When I went to New Zealand early this year and got some time to talk with the Maori, I got a new found respect for the importance of hunting traditions to native people. Indeed, this desire on their part may end up being important to keep hunting going. It is good to hear about this legal victory in Canada. In this Canadian case though I find it amazing that so-called public safety concerns that are not based on any statistical evidence might possibly outweight treaty obligations. Even if the evidence existed, it is not clear why it should outweigh the treat.

In a split decision, the judges said rights given to Indians in treaties can overrule current Canadian laws.

Native groups are calling it an important victory but critics say the ruling ignores important concerns over public safety.

Hunting in the dark is illegal because it is widely felt to be very dangerous.

Ten years ago, two hunters from the Tsartlip Indian band on Vancouver Island were hunting at night with rifles and electric torches.

But their only catch turned out to be a decoy deer set up in the woods by wildlife officials.

The two hunters were arrested.

But the pair argued that hunting at night is a traditional practice for their tribe, that a treaty signed back in 1852 specifically mentions it and that grants them the right to carry on doing it. . . .

But the court itself was split over the issue, with several of the judges saying public safety should outweigh all other concerns, even in sensitive aboriginal rights cases. . . .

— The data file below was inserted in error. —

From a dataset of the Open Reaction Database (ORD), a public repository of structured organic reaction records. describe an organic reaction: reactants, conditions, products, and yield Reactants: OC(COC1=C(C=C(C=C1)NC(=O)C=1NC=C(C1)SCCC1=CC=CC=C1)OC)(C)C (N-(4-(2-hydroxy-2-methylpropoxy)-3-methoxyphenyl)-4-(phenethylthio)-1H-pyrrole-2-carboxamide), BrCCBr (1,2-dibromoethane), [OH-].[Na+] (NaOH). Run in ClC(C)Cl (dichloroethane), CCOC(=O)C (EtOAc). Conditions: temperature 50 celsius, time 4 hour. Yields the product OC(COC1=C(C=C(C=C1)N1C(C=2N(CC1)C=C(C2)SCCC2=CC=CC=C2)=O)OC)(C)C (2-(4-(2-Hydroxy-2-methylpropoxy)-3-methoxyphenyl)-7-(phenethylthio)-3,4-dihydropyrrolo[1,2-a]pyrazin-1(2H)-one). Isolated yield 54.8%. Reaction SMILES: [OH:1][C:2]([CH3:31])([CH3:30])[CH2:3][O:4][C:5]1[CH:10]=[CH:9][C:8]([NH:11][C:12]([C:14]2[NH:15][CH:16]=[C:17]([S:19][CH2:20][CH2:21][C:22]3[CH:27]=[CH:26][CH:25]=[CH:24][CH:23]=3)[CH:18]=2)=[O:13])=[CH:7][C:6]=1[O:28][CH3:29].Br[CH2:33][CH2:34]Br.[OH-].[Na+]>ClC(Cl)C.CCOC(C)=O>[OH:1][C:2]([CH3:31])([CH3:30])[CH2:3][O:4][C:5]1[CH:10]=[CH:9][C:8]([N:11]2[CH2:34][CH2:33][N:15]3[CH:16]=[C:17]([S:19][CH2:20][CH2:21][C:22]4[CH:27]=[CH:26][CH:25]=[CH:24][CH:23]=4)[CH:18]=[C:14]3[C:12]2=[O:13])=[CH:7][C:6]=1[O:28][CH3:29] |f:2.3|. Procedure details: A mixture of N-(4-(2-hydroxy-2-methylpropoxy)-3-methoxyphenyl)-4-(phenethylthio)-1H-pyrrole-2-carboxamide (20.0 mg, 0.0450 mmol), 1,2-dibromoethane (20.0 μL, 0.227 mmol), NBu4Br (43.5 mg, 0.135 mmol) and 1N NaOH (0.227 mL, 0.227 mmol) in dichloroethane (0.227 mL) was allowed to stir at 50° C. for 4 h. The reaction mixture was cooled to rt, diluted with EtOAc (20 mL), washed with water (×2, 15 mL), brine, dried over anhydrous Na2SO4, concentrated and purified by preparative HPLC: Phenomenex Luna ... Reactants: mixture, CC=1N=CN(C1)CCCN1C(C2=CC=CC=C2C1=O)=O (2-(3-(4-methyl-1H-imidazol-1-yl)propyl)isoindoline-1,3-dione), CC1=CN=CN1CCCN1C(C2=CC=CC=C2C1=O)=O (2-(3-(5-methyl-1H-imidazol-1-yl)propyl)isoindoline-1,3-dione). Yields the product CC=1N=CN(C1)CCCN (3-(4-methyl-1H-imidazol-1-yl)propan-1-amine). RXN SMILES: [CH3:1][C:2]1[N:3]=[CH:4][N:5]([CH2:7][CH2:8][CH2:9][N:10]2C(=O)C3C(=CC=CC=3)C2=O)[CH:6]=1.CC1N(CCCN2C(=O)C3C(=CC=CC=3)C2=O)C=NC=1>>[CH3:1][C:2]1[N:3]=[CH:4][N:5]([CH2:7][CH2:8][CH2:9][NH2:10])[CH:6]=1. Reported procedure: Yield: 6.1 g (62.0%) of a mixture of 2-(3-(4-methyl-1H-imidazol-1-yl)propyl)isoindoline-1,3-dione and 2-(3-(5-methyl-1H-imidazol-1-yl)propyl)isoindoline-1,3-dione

A couple of defensive gun uses

Norman, Oklahoma -- A man who police say broke into a northeast Norman home was shot to death by the resident late Thursday.

Keith Dewayne Robinson, 23, was pronounced dead at the home on Princeton Circle shortly before midnight. Police said the home’s occupant, Ernest Bernal, 49, arrived at home about 11:30 p.m. Police said Bernal discovered Robinson inside the home.

“A confrontation between the resident and the intruder ensued in which the resident shot the intruder,” according to a police press release. . . . .

Thanks very much to Gus for sending this to me.

Fayetteville — A convenience store clerk turned the tables on two armed robbers Saturday afternoon.

It happened at the Amoco gas station at 1711 Clinton Road in Fayetteville around 3:30.

Fayetteville police said the clerk shot one of the suspects as the robber began to pull out a silver handgun.

The wounded suspect was taken to Cape Fear Valley Medical Center. His wound was not life-threatening, police said.

The other suspect ran away, and police were looking for him. . . . .